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be (someone's) strong suit

To be something, such as a subject, activity, or field, at which someone is particularly skilled or adept. Working with computers was never my strong suit, so this receptionist position is going to be a real challenge for me. Movie trivia is one of Sam's strong suits, so I think we should ask her to be on our pub quiz team.
See also: strong, suit

strong suit

A subject, activity, or field, at which someone is particularly skilled or adept. Working with computers was never my strong suit, so this receptionist position is going to be a real challenge for me. Movie trivia is one of Sam's strong suits, so I think we should ask her to be on our pub quiz team.
See also: strong, suit

a chain is only as strong as its weakest link

If one part of something is weak, it jeopardizes the integrity, quality, or effectiveness of the whole. I need to make sure that everyone on our debate team is well-prepared, since a chain is only as strong as its weakest link.
See also: chain, link, strong, weak

go strong

To proceed energetically or successfully. Grandpa is such an inspiration—he's 92 and still going strong with a more active social life than I have! Our marketing campaign is going strong this quarter, so I'm expecting a big bump in sales.
See also: strong

chain is no stronger than its weakest link

Prov. A successful group or team relies on each member doing well. George is completely out of shape. I don't want him on our ball team; a chain is only as strong as its weakest link.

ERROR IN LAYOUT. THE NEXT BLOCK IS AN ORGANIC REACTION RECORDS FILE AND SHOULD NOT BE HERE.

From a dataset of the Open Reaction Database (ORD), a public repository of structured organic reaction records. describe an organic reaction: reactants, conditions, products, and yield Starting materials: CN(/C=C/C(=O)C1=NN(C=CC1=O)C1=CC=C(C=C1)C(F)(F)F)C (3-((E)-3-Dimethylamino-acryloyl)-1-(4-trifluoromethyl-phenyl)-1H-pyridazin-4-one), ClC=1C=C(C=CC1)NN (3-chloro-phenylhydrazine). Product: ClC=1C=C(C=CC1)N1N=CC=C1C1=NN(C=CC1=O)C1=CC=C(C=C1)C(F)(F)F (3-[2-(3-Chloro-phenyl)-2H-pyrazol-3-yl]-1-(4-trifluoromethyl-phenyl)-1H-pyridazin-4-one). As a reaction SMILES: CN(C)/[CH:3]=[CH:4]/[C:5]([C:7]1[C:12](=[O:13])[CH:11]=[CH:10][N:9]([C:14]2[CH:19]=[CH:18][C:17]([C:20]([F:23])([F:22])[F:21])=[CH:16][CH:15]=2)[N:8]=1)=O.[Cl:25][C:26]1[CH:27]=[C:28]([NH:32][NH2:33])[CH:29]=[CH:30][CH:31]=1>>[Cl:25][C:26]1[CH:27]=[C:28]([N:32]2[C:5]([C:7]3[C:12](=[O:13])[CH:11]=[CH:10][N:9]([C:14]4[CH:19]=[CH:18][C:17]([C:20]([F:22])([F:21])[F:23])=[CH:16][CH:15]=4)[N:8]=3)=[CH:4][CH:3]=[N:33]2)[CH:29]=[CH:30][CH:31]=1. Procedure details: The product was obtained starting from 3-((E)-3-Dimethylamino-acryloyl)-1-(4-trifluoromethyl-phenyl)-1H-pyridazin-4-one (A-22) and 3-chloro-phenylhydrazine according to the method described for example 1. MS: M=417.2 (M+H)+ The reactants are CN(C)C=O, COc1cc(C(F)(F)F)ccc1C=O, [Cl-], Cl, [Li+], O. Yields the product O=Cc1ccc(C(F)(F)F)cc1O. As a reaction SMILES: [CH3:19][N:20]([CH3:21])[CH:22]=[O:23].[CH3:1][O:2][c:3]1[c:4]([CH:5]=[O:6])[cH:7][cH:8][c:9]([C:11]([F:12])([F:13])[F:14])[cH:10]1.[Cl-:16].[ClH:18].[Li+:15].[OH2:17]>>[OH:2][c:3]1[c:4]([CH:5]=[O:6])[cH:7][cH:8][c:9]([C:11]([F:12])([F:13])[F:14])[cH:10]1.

See also: chain, link, strong, weak

come on

1. Stop it!; Stop doing that. (Usually come On!) Mary: Are you really going to sell your new car? Sally: Come on! How dumb do you think I am?
2. please oblige me. Mother: Sorry. You can't go! Bill: Come on, let me go to the picnic! "Come on," whined Jimmy, "I want some more!"
3. to hurry up; to follow someone. If you don't come on, we'll miss the train.
4. [for electricity or some other device] to start operating. After a while, the lights came on again. I hope the heat comes on soon.
5. to walk out and appear on stage. You are to come on when you hear your cue.
6. Fig. [for a pain] to begin hurting; [for a disease] to attack someone. The pain began to come on again, and Sally had to lie down.
7. [for a program] to be broadcast on radio or television. The news didn't come on until an hour later.
See also: come, on

come on (duty)

to begin to work at one's scheduled time. When did you come on duty tonight? What time does she come on?
See also: come, on

come on

somehow to advance in some fashion, manner, rate, or degree. Darkness comes on early these days. The illness comes on by degrees.
See also: come, on

come on strong

 and come on like gangbusters
to seem aggressive; to impress people initially as very aggressive and assertive. She has a tendency to come on strong, but she's really a softie. The new president comes on strong at first.
See also: come, on, strong

come on (to someone)

Sl. to attempt to interest someone romantically or sexually. He was trying to come on to me, but I found him unappealing.
See also: come, on

come on(to) someone or something

to find someone or something by accident; to happen onto someone or something. When I was out on my walk, I came on a little shop that sells leather goods. I came onto an old friend of yours downtown today.
See also: come, on

come (up)on someone or something

to find or happen on someone or something. (See also happen (up)on someone or something.) I came upon Walter while I was in the bookstore. I came on this little store near Maple Street that has everything we need.